The Ballybar (or Carlow) races ran at least from the
1760's. They were a significant event in the County Carlow racing
calendar. In August 1846, the opening of the Great Southern and Western
Railway was brought forward in order to accommodate race-goers.
In later years special trains were run on which race
horses as well as spectators were accommodated. The Ballybar races did
not run continuously. They were revived following an absence of some
years, in 1861. Captain D.W. Pack Beresford chaired a meeting in the
Club House Hotel, which re-established the races.
The events of race day were graphically described in the
"Carlow Sentinel" of 14th September 1861. It was reported "On arriving
at the course a very gay scene presented itself. To those unacquainted
with the locality, the beauties of the surrounding country – with its
hills and dales, and many and richly-tinted foliage – would amply repay
a visit. Thousands of spectators occupied the rising ground in the
centre of the course, the stand house, and every other available spot
from which there was a good view.
the space apposite the winning post, a large number of private cars and
carriages were drawn up. Some perches to the rear, a line of tents were
erected, facing the stand-house, and on the opposite extremity of the
course there was another row of tents, "theatres," and an almost endless
number of thimble riggers, roulette tables, "Aunt Sallies" and stands of
every description, where vendors of cooked meats, vegetables, fruits,
and other eatables, were kept busy attending to the creature wants of
their numerous customers." The meeting took place over two days. The
event was well conducted and as reported "there was no drunken persons
to be seen".
A large contingent of police ensured that the
proceedings were orderly right up to the "closing of the tents" at six
o'clock in the evening. However not everything went to plan.
A horse owner wrote to the Carlow Sentinel to complain
of an un-savory incident, which occurred during the race meeting. The
letter was issued in the Carlow Sentinel 19th October 1861.
Source: Carlow County
Image: 'Betting on
Carlow Races 1846
A reporter from the Carlow Sentinel wrote about the near
completion of the railroad from Carlow to Dublin, in July 1846,
commenting that " the progress of the works has been rapid and
effectual." He also wrote that "it leaves little doubt that in a few
days the communication will be open for the public to the metropolis."
The Sentinel continued:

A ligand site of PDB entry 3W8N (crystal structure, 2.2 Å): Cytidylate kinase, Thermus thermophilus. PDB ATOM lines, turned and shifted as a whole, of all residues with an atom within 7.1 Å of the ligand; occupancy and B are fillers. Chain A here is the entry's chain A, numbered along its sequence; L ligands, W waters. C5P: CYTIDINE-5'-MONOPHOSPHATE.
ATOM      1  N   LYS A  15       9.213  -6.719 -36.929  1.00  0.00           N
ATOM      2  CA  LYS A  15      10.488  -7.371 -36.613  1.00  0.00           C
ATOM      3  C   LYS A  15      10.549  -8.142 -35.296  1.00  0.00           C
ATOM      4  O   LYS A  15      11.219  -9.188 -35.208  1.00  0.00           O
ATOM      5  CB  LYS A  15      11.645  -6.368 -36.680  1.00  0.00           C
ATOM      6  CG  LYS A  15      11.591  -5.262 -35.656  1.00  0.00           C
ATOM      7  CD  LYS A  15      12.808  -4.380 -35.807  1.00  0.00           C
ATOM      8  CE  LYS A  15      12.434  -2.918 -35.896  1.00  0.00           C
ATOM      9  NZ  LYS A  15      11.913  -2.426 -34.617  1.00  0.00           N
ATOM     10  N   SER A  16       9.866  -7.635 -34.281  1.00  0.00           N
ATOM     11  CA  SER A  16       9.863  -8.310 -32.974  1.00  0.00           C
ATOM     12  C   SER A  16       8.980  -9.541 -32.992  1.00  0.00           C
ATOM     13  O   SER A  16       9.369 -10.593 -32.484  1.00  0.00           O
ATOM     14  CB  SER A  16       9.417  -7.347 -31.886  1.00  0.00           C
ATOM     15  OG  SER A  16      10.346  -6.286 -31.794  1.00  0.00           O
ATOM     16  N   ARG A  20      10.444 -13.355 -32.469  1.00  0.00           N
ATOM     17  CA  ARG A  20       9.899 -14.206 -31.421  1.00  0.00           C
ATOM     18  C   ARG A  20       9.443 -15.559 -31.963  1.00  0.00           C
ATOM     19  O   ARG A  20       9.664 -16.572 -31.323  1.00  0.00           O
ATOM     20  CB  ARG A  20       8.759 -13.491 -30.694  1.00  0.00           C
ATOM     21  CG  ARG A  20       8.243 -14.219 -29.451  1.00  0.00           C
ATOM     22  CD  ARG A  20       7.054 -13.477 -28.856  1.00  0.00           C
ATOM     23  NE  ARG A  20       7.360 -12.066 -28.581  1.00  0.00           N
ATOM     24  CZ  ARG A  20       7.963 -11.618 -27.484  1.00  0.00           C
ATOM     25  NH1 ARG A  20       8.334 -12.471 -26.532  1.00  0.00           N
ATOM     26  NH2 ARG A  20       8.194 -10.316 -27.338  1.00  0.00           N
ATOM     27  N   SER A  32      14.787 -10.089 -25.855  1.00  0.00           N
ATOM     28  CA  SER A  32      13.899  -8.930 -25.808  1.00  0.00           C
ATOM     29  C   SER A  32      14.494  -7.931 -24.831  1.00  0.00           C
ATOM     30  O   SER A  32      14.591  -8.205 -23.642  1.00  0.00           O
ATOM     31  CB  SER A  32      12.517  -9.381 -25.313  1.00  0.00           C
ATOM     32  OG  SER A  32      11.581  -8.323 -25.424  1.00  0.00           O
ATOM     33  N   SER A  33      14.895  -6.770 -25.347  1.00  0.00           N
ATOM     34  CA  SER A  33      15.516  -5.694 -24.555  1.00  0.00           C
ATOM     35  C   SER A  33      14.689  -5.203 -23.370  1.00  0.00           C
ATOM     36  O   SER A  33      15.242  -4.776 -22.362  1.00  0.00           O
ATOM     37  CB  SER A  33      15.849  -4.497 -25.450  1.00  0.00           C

"On Monday last we visited the works along the line from the
station-house, a distance of three miles, and enjoyed an excursion of
unmixed pleasure; first, in witnessing as busy a scene as it is possible
to imagine, only to be compared to the operations of a beehive and
also in viewing the beautiful and picturesque scenery which embellishes
the environs of our town. We are bold to say that tourists travelling to
Carlow by the railroad at such a season as the present will partake of
much gratification, as it would be, indeed, rare to find a country of
equal richness and luxuriant beauty such as that from Carlow to Athy
When the "splendid railroad has been completed, ?..a greater
accession of company may be expected to attend the course, and the
directors will have the satisfaction of opening their line with a
prospect of full trains during this week of amusement and glee".
The Sentinel continued with a description of the races during the
three day meeting. "On the first day there will be four races first,
the gold cup for county Carlow bred horses; for this race three prime
nags will come to the post next, the Carlow stakes, for which there
are 24 entries, 14 of which will contend for a clear 300 then there
are the Tullow Hunt Stakes, and the half-bred stakes, for each of which
there are numerous horses in training, perhaps not so well known to fame
as their more distinguished confreres of the Curragh, yet still when
well matched, capable of affording equal amusement".
"On the second day there will be three capital races; first, the
County Plate, for which we have been informed several nags have been
purchased under the rose; next, the Ballybar Stakes eleven horses to
start; and last, not least in interest, the Ladies' Purse, or Carlow
Corinthians this is a good 'take up', and we expect there will be a
large entry for it".
"The third day will open with the Railway Plate, and for which the
sporting gentry were indebted to the liberality of the Dublin and Cashel
Railway company, and we only express the universal feeling of our
neighbours when we say, we trust the spirited company may reap an ample
return for their kindness and liberality.
The Farmer's Stakes is next on
the list; and the Selling Stakes will wind up the sports of the day.
This we consider a first rate bill of fare, one rarely equaled at a
provincial meeting; and when we contemplate the many inducements
afforded by a splendid race course, ample sport, first-rate
accommodation; the gratification of beholding scenery of surpassing
richness and beauty, and a boundless population, powerful, prosperous,
and happy, we freely indulge the confident hope that our race meeting
will prove one of the most brilliant in the kingdom; but we ought to
apologies to our fair readers for omitting to mention, what to them may
not be the least interesting of the amusements namely, the Ball; for
this, there are active preparations in progress, painting and
embellishing the rooms; and, knowing how highly popular the stewards
are, we do not hesitate to promise them a brilliant and fashionable
Source: Carlow County
Library (Carlow Sentinel, July 4th, 1846.)
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